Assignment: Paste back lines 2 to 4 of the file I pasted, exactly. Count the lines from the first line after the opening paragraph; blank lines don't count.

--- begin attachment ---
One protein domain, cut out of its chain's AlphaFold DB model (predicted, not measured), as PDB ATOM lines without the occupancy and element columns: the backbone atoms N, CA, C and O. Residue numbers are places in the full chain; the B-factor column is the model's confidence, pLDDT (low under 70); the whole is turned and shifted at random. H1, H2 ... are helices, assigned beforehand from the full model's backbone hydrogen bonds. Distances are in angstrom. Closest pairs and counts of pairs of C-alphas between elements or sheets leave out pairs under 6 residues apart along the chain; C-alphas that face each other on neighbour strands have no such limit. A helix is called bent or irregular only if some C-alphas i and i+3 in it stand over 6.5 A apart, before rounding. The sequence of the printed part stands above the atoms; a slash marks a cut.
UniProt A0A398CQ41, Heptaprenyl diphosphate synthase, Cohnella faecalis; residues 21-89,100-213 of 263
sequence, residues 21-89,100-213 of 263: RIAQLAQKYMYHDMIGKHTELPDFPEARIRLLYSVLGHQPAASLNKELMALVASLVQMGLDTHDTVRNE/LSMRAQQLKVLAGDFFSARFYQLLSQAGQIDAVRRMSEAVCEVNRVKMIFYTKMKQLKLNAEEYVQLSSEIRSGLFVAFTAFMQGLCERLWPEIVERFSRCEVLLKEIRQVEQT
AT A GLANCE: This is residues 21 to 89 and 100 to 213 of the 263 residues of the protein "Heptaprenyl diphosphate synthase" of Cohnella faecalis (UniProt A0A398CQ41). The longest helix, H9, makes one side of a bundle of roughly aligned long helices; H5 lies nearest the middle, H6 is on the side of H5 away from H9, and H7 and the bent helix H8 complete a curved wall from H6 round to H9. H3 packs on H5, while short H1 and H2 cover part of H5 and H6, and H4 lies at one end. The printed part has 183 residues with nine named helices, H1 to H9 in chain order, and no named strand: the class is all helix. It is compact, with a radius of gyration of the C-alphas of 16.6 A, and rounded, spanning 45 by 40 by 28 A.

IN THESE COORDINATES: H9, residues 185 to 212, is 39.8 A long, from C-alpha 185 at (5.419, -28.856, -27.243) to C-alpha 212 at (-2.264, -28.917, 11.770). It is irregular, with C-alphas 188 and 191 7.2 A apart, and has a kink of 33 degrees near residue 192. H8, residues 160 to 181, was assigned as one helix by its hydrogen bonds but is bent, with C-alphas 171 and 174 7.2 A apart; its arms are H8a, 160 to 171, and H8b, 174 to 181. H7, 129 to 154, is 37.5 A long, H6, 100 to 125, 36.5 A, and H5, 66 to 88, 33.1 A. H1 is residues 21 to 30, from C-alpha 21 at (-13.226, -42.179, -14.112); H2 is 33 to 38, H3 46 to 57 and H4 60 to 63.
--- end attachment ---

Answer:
sequence, residues 21-89,100-213 of 263: RIAQLAQKYMYHDMIGKHTELPDFPEARIRLLYSVLGHQPAASLNKELMALVASLVQMGLDTHDTVRNE/LSMRAQQLKVLAGDFFSARFYQLLSQAGQIDAVRRMSEAVCEVNRVKMIFYTKMKQLKLNAEEYVQLSSEIRSGLFVAFTAFMQGLCERLWPEIVERFSRCEVLLKEIRQVEQT
AT A GLANCE: This is residues 21 to 89 and 100 to 213 of the 263 residues of the protein "Heptaprenyl diphosphate synthase" of Cohnella faecalis (UniProt A0A398CQ41). The longest helix, H9, makes one side of a bundle of roughly aligned long helices; H5 lies nearest the middle, H6 is on the side of H5 away from H9, and H7 and the bent helix H8 complete a curved wall from H6 round to H9. H3 packs on H5, while short H1 and H2 cover part of H5 and H6, and H4 lies at one end. The printed part has 183 residues with nine named helices, H1 to H9 in chain order, and no named strand: the class is all helix. It is compact, with a radius of gyration of the C-alphas of 16.6 A, and rounded, spanning 45 by 40 by 28 A.

IN THESE COORDINATES: H9, residues 185 to 212, is 39.8 A long, from C-alpha 185 at (5.419, -28.856, -27.243) to C-alpha 212 at (-2.264, -28.917, 11.770). It is irregular, with C-alphas 188 and 191 7.2 A apart, and has a kink of 33 degrees near residue 192. H8, residues 160 to 181, was assigned as one helix by its hydrogen bonds but is bent, with C-alphas 171 and 174 7.2 A apart; its arms are H8a, 160 to 171, and H8b, 174 to 181. H7, 129 to 154, is 37.5 A long, H6, 100 to 125, 36.5 A, and H5, 66 to 88, 33.1 A. H1 is residues 21 to 30, from C-alpha 21 at (-13.226, -42.179, -14.112); H2 is 33 to 38, H3 46 to 57 and H4 60 to 63.